The Unofficial Guy’s Guide To Watching HGTV

This was co-written by Brian Gill.

The biggest obstacle to overcome when beginning to live with someone of the female persuasion is figuring out what to watch on TV. Television watching can be a great bonding tool for a young couple. Nothing brings young love together better than finding common ground to make fun of on TV. Here’s the problem: As a male, you want to watch the 5th repeat of SportsCenter for the day and, as a female, she wants to watch a 29 hour marathon of the Real Housemaids of Lake Havasu. Luckily, we’ve found the perfect option for both of you: HGTV. We know this may seem rather feminine to you, gardening and decorating may not be your forte. However, these shows have tons of practical knowledge for you burly men out there.

Let’s say you want to learn how to lay tile or hardwoods. You can learn! Let’s say you have no plans on ever performing any of these tasks. You can learn how much they should cost! The most important aspect of these shows is they give plenty of opportunity to make fun of our fellow man. Isn’t that what life is really all about? Whether it’s the insane civilian looking for a house with a waterslide in Ecuador, or the professional hosts with borderline personality disorders, HGTV provides ample opportunity to marvel at the ingenuity and futility of the human race. HGTV runs on a simple premise: find 5 shows that work and cost next to nothing to produce and play those shows 15 times a day. Here is your guide to those 5 shows.


The real estate process can be absolutely maddening for those involved. Here’s the good news: YOU’RE NOT INVOLVED! House Hunters takes you on an exploration, nay, a journey with various couples as they search for a new home. Are you interested in what things cost in other cities? Take this time to feel better/worse about the city you have chosen to live and work in.

For a couple in Los Angeles a $400,000 budget allows them to purchase a small doghouse in the woods behind David Geffen’s house. For a couple house hunting in the suburbs of Oklahoma City, $250,000 buys a home with Kevin Durant as a next-door neighbor. Have you seen the movie Thunderstruck? You will if you live next to KD! Allow people’s odd personality quirks to wash over you as they try to find their dream home. For example, this guy whose “deal breaker” was that he needed to have ample parking for his school bus. Is he a professional school bus driver? No, it is just a hobby, because that’s a perfectly normal thing to be super into. As a bonus, be on the lookout for the rare House Hunters: House Boat Edition episode and watch as people who are literally looking to live in a tug-boat complain about said boat’s lack of a formal dining room.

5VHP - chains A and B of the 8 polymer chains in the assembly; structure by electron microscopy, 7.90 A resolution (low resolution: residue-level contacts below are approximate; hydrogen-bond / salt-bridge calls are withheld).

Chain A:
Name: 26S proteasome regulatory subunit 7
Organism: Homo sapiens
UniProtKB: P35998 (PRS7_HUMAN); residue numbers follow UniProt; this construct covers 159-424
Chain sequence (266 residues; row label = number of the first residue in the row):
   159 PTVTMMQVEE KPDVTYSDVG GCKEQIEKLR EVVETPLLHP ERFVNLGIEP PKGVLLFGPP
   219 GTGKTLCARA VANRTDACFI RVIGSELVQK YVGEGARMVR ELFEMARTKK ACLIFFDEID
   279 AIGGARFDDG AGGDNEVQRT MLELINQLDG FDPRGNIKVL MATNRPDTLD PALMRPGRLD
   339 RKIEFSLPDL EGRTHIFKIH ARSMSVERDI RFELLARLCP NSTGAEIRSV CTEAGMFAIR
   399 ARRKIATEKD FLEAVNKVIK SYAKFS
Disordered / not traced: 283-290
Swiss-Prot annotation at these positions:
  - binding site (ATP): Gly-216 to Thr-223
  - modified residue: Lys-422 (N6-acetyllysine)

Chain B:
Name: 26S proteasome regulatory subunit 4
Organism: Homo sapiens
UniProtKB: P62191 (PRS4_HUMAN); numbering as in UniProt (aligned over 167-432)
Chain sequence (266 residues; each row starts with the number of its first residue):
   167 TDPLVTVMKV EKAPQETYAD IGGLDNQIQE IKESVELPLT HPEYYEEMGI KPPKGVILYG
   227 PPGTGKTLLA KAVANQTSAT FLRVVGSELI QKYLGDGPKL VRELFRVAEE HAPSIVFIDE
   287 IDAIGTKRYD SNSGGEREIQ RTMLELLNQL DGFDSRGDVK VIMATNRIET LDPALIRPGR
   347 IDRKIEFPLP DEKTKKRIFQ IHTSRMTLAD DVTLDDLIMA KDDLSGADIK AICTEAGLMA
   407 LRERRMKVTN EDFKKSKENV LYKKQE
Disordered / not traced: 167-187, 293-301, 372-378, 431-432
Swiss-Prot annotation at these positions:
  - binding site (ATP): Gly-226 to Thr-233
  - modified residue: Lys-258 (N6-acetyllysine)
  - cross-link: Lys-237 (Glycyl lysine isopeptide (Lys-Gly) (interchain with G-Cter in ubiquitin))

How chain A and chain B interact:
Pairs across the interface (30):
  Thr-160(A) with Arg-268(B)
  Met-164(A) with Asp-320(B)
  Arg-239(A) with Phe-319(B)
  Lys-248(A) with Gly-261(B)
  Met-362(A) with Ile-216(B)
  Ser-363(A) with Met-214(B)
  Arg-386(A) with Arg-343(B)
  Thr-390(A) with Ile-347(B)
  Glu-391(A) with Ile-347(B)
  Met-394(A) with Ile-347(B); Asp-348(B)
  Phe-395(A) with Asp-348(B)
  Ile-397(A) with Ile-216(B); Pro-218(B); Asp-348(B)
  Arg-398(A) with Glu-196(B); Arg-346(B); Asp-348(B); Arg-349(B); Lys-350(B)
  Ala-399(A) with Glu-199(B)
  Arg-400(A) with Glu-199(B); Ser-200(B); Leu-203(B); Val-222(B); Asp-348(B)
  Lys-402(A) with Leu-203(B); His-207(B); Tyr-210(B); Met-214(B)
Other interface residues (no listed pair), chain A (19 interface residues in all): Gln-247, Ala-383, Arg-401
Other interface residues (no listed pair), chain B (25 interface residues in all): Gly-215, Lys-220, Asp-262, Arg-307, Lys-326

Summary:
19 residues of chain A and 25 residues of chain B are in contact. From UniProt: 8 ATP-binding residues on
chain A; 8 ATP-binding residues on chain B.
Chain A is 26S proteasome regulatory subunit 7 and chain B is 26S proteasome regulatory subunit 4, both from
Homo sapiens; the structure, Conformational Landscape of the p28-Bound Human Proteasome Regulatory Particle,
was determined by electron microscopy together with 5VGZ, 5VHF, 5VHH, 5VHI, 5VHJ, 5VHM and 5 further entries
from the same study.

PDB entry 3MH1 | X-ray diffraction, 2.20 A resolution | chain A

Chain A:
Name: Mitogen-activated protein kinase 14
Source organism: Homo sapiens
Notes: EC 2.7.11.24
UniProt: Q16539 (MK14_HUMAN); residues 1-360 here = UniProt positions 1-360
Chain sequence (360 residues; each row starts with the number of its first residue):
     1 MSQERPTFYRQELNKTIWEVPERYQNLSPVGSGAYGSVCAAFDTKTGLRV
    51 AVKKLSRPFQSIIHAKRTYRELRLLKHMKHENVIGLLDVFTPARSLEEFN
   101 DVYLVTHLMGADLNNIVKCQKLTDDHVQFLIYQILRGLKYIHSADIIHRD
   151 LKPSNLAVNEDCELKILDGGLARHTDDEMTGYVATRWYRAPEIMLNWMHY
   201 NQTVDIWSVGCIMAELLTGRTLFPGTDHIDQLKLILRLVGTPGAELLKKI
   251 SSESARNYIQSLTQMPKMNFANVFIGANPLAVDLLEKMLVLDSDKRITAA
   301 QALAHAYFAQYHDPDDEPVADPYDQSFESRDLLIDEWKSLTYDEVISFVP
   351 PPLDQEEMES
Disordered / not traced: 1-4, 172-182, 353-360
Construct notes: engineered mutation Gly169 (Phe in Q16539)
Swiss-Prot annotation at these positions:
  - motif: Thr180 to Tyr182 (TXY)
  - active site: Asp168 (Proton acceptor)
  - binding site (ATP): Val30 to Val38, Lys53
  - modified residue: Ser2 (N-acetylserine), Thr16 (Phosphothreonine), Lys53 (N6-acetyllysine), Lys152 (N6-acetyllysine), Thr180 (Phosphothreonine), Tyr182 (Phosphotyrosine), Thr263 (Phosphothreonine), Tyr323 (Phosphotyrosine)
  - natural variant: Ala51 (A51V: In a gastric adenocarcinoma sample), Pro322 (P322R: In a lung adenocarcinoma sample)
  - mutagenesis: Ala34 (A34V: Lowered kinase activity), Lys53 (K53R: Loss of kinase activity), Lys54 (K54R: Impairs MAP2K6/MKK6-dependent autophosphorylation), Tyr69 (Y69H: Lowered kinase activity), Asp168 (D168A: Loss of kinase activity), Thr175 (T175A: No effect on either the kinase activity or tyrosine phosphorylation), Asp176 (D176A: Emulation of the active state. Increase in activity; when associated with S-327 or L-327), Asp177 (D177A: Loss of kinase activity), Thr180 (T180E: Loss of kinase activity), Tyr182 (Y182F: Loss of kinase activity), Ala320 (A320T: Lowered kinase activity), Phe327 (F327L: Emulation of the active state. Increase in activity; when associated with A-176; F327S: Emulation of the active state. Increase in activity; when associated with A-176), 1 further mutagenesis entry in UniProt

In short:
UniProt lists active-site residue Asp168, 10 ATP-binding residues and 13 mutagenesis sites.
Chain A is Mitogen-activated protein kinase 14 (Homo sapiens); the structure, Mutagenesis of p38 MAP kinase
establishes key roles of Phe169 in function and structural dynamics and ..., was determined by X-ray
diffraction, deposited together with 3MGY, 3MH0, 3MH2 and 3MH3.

This is essentially the same concept as domestic House Hunters except, obviously, the hunters themselves are looking internationally. The other difference: while House Hunters explores the eccentricities of hundreds of different types of people, House Hunters: International keeps it at about 3 archetypes:

  • Those annoying friends of yours that move to Barcelona without things like a job or money or any type of plan in general.
  • A divorcee who is now looking for a beach home in the Caribbean.
  • An American Soccer player (and his poor wife) who can’t give up the dream post-college and is now playing in a D-Level “professional” league in Croatia.

But our favorite House Hunters: International episodes are the ones that feature extremely selfish parents moving their young children to borderline third world countries on a whim like it’s no big deal. “Sure, he’ll be surrounded by an entire population that does not have enough money to buy food, and sure, the kidnapping rate is pretty high, but we have a $12/day security guard who can handle that. Plus, I WANNA LIVE ON THE BEAAAACCHHH!!”

Come for the beautiful views and architecture of the rest of the world, stay for the slow realization of a language barrier and crippling isolation.

Flip or Flop

If you’re not familiar with the concept of “house flipping” here’s how it works: You buy a house that needs a lot of work. You then put somewhere between $50,000-$100,000 worth of work into it. Then you try to sell it for $150,000-$200,000 more than you bought it for. Seems like something that would only work on TV, right? Here’s the good news: It rarely works on TV either! The hosts of Flip or Flop, Tarek and Christina El Moussa buy, renovate, and resell houses in Orange County, CA.

Approximately 50% of all episodes end with them unable to sell the house or selling it for far less than they’d planned and losing money in the process. Tarek is just a dude like you or I who is possibly not good at his job but just happens to have a TV show that puts his failures on display. The aspect of actual failure makes this a fun watch if you enjoy other people’s misery and financial destruction (We do!). And it’s great fun when Tarek and Christina disagree on something and awkwardly throw their contractor into the conversation and force him to pick a side. Also, Christina is almost hot, but it’s in that very 2002 way. I’m pretty sure she uses Newlyweds-era Jessica Simpson as a fashion inspiration—ie. LOTS of Abercrombie jean skirts.